Tim, or the men in his family, have a special gift: they have the ability to travel through time. Their time travel rules differ that they can only travel through their pasts, and can't travel to the future. Tim uses his abilities to find love, hence Mary. However, he manages to screw things up when he goes back in time to help his friend, Harry save his playwright career. He does end up winning Mary at the end, but the story is just the beginning.
When I said that this was sort of a coming-of-age movie, I don't mean the whole awkward guy finds his confidence and all that; rather, it's the matter of growing up. We see Tim grow up through his time travel adventures: from using it for his own benefit, he goes all the way to change the past for someone else he truly loves. About Time shows that while changing mistakes in the past can yield to beneficial or disastrous results, things happen because it is through those moments and experiences that people learn and grow up. Time should be cherished, and we shouldn't just let things pass by.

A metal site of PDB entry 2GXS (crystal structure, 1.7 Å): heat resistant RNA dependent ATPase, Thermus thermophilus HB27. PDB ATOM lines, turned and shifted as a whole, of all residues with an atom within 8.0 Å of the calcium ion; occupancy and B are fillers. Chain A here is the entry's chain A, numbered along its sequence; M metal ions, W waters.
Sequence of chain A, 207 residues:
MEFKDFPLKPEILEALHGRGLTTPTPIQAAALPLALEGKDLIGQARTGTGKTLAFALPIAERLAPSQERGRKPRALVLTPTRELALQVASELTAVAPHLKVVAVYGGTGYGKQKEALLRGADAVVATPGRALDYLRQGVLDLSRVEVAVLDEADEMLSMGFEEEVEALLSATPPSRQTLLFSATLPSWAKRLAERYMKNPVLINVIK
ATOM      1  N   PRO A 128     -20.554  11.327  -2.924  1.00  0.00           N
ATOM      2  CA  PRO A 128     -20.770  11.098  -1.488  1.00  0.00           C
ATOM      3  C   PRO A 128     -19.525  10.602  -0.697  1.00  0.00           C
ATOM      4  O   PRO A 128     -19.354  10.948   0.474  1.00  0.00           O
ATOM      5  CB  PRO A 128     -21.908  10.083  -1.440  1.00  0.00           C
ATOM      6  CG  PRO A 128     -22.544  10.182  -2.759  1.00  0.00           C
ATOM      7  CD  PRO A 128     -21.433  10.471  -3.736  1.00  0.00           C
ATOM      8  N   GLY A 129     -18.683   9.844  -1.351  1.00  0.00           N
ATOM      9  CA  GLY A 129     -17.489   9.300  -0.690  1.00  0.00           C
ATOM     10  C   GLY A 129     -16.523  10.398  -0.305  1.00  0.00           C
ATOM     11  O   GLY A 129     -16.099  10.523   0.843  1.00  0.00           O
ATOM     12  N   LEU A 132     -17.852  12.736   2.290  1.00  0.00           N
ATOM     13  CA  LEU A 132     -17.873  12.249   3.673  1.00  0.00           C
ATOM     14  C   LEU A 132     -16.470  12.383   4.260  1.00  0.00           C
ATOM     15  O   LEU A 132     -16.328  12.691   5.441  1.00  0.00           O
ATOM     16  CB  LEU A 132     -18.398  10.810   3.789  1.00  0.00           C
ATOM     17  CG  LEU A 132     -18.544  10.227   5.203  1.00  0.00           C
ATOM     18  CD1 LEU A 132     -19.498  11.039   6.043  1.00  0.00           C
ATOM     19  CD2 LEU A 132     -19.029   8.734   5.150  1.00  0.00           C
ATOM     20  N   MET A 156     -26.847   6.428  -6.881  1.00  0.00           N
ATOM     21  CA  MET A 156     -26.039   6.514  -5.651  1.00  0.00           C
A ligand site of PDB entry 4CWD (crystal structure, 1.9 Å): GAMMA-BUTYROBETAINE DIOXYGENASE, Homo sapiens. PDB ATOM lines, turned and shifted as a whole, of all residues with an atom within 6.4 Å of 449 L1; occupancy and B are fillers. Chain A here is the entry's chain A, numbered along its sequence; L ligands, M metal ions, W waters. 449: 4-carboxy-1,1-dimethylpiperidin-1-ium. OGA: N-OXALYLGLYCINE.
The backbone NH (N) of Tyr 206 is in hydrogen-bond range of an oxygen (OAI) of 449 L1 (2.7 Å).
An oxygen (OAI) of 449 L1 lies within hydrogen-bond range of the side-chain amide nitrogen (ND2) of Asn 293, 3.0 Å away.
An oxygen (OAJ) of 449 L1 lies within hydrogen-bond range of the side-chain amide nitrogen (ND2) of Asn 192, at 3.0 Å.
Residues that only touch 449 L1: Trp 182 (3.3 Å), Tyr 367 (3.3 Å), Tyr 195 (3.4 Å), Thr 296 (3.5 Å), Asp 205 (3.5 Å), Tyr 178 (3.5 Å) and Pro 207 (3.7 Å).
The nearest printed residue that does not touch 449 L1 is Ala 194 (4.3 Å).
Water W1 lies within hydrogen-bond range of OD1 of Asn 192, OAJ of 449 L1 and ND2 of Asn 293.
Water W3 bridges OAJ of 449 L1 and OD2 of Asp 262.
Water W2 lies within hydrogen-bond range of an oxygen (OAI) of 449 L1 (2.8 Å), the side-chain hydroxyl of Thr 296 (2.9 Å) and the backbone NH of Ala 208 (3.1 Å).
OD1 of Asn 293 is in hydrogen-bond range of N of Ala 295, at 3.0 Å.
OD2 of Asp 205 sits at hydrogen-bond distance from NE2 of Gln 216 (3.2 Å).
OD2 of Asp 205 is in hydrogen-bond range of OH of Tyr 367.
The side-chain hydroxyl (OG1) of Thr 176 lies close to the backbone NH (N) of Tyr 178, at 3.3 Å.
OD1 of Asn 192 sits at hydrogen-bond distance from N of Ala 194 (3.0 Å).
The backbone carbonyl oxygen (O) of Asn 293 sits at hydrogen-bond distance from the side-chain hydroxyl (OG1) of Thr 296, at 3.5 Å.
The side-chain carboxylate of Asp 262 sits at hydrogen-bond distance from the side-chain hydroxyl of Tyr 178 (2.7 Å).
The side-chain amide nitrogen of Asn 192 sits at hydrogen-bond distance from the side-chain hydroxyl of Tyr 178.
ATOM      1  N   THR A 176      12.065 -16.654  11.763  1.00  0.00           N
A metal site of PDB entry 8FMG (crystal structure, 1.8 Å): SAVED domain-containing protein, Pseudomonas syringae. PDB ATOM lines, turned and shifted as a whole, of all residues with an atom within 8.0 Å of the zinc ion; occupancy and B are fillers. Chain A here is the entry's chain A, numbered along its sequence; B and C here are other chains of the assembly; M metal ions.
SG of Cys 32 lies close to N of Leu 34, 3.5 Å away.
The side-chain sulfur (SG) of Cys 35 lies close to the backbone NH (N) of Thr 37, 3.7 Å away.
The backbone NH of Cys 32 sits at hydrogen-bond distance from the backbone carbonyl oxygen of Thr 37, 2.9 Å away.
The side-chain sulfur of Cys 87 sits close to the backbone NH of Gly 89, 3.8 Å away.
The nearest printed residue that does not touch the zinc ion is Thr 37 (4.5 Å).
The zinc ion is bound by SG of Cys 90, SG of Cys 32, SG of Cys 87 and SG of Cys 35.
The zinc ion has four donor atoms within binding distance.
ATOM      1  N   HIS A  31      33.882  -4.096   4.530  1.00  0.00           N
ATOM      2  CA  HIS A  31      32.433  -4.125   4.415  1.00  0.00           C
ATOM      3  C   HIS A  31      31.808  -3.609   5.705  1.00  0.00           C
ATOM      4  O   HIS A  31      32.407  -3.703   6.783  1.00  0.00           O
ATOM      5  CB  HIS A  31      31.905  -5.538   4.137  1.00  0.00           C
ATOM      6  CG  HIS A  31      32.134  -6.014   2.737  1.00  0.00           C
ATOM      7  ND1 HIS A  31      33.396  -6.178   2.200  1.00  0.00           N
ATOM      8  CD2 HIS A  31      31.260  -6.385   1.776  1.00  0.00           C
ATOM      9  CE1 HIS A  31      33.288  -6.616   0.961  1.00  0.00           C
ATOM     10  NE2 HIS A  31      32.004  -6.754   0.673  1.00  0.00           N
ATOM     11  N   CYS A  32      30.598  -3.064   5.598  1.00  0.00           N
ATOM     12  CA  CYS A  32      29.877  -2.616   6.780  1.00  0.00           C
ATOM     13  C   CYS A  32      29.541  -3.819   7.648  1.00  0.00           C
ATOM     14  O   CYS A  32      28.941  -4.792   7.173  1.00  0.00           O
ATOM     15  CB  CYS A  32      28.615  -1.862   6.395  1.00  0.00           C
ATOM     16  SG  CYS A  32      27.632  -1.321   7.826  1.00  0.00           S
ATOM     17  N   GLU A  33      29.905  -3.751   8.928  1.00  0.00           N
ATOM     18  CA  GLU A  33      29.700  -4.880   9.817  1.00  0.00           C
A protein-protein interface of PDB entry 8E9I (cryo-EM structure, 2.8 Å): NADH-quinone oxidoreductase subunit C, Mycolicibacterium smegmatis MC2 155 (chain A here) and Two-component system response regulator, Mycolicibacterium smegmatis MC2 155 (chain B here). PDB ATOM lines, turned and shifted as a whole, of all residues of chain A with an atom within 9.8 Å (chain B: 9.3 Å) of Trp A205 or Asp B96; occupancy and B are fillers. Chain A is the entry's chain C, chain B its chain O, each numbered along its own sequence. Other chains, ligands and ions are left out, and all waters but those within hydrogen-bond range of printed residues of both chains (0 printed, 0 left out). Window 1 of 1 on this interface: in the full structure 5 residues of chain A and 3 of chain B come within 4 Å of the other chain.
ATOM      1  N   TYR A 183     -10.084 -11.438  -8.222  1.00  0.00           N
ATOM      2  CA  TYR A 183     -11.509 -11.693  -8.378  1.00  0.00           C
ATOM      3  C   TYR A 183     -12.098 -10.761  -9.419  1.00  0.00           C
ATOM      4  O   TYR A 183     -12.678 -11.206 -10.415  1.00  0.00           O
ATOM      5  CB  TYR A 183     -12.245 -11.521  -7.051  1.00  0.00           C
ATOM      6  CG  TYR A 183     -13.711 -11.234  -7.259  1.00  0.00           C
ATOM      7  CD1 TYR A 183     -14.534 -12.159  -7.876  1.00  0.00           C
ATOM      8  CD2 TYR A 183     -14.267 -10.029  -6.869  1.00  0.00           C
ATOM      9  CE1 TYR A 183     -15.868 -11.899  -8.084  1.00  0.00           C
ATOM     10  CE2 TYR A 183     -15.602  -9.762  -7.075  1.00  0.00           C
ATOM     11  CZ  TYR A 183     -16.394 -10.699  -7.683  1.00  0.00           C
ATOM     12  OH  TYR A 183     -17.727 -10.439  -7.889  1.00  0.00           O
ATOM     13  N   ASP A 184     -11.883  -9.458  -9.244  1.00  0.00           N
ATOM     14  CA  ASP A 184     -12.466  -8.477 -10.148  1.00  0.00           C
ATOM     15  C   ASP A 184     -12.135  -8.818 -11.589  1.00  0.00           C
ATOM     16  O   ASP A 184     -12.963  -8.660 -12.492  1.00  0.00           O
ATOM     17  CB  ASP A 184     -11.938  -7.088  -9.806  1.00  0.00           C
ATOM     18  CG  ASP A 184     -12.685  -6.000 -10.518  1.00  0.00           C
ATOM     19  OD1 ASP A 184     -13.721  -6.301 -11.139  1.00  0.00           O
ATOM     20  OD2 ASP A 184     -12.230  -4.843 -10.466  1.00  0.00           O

While it was written to be a romantic movie and marketed as such, I felt that the tone was far from it; it was really more of light drama. Of course it was fun to watch the subway montage, and the steps on having family, but its focus was really on Tim's development. The soundtrack was also enjoyable as well, and the movie has implored great scenic shots. I'd want to live in the beach house at Cornwall; it looked very serene. As I've mentioned, this shouldn't have been dismissed so easily, as it's one of the current better movies of the genre, as opposed to others being thrown in. If you're looking for a rainy day movie, this would be it.
Final Word: About Time may seem like another romantic comedy, but it's quite charming. It shouldn't be cast out as a typical film; it might grow on you over time.
Cast: Domhnall Gleeson, Rachel McAdams, Bill Nighy
Director: Richard Curtis